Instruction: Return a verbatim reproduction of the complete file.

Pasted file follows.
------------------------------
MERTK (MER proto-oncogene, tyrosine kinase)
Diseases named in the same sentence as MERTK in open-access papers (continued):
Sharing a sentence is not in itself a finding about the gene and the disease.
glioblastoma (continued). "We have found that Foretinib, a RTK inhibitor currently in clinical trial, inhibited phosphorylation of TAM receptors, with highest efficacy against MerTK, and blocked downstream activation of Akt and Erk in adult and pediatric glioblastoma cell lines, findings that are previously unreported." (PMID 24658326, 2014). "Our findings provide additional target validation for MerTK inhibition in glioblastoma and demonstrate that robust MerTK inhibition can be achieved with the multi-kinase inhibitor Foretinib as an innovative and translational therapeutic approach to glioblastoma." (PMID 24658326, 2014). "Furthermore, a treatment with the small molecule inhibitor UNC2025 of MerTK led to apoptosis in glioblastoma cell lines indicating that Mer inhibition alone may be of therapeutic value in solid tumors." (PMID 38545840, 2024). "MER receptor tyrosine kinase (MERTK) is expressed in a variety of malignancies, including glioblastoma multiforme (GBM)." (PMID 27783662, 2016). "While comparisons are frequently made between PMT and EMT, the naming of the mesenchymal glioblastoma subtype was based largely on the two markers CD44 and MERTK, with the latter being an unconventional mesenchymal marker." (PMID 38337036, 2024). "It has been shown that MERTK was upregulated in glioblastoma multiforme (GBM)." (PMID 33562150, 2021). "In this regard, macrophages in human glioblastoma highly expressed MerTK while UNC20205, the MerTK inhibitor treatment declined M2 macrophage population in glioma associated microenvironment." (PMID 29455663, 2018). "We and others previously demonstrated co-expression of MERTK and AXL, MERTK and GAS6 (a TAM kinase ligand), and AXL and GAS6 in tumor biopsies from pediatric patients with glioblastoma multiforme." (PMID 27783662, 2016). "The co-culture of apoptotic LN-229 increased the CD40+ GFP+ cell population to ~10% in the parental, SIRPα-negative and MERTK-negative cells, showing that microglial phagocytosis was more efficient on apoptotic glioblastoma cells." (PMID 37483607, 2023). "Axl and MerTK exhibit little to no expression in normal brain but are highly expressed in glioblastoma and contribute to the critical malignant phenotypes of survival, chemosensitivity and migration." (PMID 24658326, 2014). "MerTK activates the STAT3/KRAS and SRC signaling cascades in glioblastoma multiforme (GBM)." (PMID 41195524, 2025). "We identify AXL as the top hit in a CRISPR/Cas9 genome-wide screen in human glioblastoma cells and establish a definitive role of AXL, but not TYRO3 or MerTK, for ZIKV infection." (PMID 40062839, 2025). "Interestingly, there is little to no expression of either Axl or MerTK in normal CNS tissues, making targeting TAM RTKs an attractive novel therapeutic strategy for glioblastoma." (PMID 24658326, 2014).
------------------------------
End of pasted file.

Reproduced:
MERTK (MER proto-oncogene, tyrosine kinase)
Diseases named in the same sentence as MERTK in open-access papers (continued):
Sharing a sentence is not in itself a finding about the gene and the disease.
glioblastoma (continued). "We have found that Foretinib, a RTK inhibitor currently in clinical trial, inhibited phosphorylation of TAM receptors, with highest efficacy against MerTK, and blocked downstream activation of Akt and Erk in adult and pediatric glioblastoma cell lines, findings that are previously unreported." (PMID 24658326, 2014). "Our findings provide additional target validation for MerTK inhibition in glioblastoma and demonstrate that robust MerTK inhibition can be achieved with the multi-kinase inhibitor Foretinib as an innovative and translational therapeutic approach to glioblastoma." (PMID 24658326, 2014). "Furthermore, a treatment with the small molecule inhibitor UNC2025 of MerTK led to apoptosis in glioblastoma cell lines indicating that Mer inhibition alone may be of therapeutic value in solid tumors." (PMID 38545840, 2024). "MER receptor tyrosine kinase (MERTK) is expressed in a variety of malignancies, including glioblastoma multiforme (GBM)." (PMID 27783662, 2016). "While comparisons are frequently made between PMT and EMT, the naming of the mesenchymal glioblastoma subtype was based largely on the two markers CD44 and MERTK, with the latter being an unconventional mesenchymal marker." (PMID 38337036, 2024). "It has been shown that MERTK was upregulated in glioblastoma multiforme (GBM)." (PMID 33562150, 2021). "In this regard, macrophages in human glioblastoma highly expressed MerTK while UNC20205, the MerTK inhibitor treatment declined M2 macrophage population in glioma associated microenvironment." (PMID 29455663, 2018). "We and others previously demonstrated co-expression of MERTK and AXL, MERTK and GAS6 (a TAM kinase ligand), and AXL and GAS6 in tumor biopsies from pediatric patients with glioblastoma multiforme." (PMID 27783662, 2016). "The co-culture of apoptotic LN-229 increased the CD40+ GFP+ cell population to ~10% in the parental, SIRPα-negative and MERTK-negative cells, showing that microglial phagocytosis was more efficient on apoptotic glioblastoma cells." (PMID 37483607, 2023). "Axl and MerTK exhibit little to no expression in normal brain but are highly expressed in glioblastoma and contribute to the critical malignant phenotypes of survival, chemosensitivity and migration." (PMID 24658326, 2014). "MerTK activates the STAT3/KRAS and SRC signaling cascades in glioblastoma multiforme (GBM)." (PMID 41195524, 2025). "We identify AXL as the top hit in a CRISPR/Cas9 genome-wide screen in human glioblastoma cells and establish a definitive role of AXL, but not TYRO3 or MerTK, for ZIKV infection." (PMID 40062839, 2025). "Interestingly, there is little to no expression of either Axl or MerTK in normal CNS tissues, making targeting TAM RTKs an attractive novel therapeutic strategy for glioblastoma." (PMID 24658326, 2014).